I’d also like to share a recap of the Reform Movement’s Biennial conference, which I recently attended in Chicago. Biennial brings Reform leaders – laypeople and Jewish professionals – together to study, meet new people, and set the priorities of the Reform Movement (specifically in the US & Canada) for the coming years. As a 3-time attendee, I can tell you it’s an amazing, educational, and energizing experience. Per the URJ’s website, this year’s “5,000+ participants from 525 congregations hail from 54 states and provinces, and 75 international congregations.” The hallways of the convention center featured large billboards with the names of each congregation in the Movement, and North Fork Reform Synagogue was no exception! (See picture above)

        Some overarching themes of this Biennial were:  celebrating the role of women clergy and lay leaders, while also acknowledging the challenges many of us still face; discussing ways that congregations can be more welcoming to youth/millennials, interfaith families, LGBTQ Jews, and Jews of color; full and consistent inclusion of people with disabilities; and the Reform Movement’s support of the State of Israel, even when we disagree with the government’s policies. If, like me, you would like liberal Judaism to have a bigger voice and more funding in Israel, you can opt in and vote Reform in the World Zionist Congress elections, beginning January 21. To learn more about the impact of your vote, you can visit the ARZA website at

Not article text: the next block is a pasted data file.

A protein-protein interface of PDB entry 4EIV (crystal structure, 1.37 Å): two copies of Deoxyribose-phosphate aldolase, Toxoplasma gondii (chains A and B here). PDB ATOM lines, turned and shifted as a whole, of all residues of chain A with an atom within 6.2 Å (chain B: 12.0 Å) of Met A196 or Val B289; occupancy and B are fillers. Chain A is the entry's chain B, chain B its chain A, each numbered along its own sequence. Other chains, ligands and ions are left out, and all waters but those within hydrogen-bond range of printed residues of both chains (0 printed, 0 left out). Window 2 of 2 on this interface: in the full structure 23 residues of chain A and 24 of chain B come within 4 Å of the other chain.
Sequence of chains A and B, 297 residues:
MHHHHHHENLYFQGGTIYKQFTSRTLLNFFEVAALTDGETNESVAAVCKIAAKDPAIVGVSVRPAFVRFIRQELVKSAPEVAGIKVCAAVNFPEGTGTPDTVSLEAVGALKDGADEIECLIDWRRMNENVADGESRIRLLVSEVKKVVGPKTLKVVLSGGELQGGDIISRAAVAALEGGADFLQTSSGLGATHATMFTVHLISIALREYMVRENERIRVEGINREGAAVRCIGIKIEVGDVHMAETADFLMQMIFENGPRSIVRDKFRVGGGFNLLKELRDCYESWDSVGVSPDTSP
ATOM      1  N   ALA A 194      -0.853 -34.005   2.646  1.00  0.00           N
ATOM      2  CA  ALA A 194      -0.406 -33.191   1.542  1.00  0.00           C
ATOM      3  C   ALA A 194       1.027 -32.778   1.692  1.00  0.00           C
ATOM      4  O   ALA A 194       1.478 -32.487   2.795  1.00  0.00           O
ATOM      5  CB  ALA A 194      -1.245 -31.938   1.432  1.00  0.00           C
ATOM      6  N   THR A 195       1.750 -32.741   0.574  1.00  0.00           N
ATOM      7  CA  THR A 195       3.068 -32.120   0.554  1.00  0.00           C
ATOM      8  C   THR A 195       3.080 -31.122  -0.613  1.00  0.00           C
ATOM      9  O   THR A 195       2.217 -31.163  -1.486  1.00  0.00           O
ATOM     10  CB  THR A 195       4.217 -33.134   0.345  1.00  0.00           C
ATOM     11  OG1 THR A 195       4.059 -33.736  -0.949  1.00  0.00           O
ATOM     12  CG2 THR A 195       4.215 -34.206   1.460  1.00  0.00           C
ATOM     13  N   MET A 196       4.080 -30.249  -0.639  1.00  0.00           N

Biennial also allows congregational delegates to vote on policy statements or initiatives that have been proposed and discussed over the last two years. The Reform Movement has a long and proud tradition of doing what it believes is required to work towards tzedek (justice) and tikkun olam (repairing the world). At this 2019 convention, three resolutions were approved:  1. a resolution calling for federal and state governments to phase out private prisons; 2. a resolution encouraging education on the opioid crisis and support for individuals and the families of those living with substance use disorder; 3. a resolution advocating “for the creation of a federal commission to study and develop proposals for reparations” – which can range from a formal apology to monetary payments – to redress the historic and continuing effects of slavery on Black Americans. Each resolution also asks for Reform congregations and organizations to support these efforts.

        I look forward to continuing the conversation about the learning, music, prayer, comedy, and Reform Movement policy-setting that took place at Biennial – not to mention the “Jewish Geography” that had me run into THREE former student rabbis of the North Fork Reform Synagogue. Wishing you all a happy and healthy New Year, and a “fruitful” Tu BiShvat; see you at the seder on February 7!

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Temple Tikvah

(Oct 2016)


        A belated Shanah Tovah to everyone. Welcome to the “High Holy Day Edition” of my letters from abroad! I hope 5777 is off to a good start for each of you.

        As you might imagine, the lead-up to the holidays is an exceptionally busy time. Choir rehearsal was twice a week, two hours per session. Although the bulk of our 25-person choir was rabbinical students, there was definitely a high expectation of music literacy. Fortunately, there were several songs I already knew from our Temple Tikvah Choir.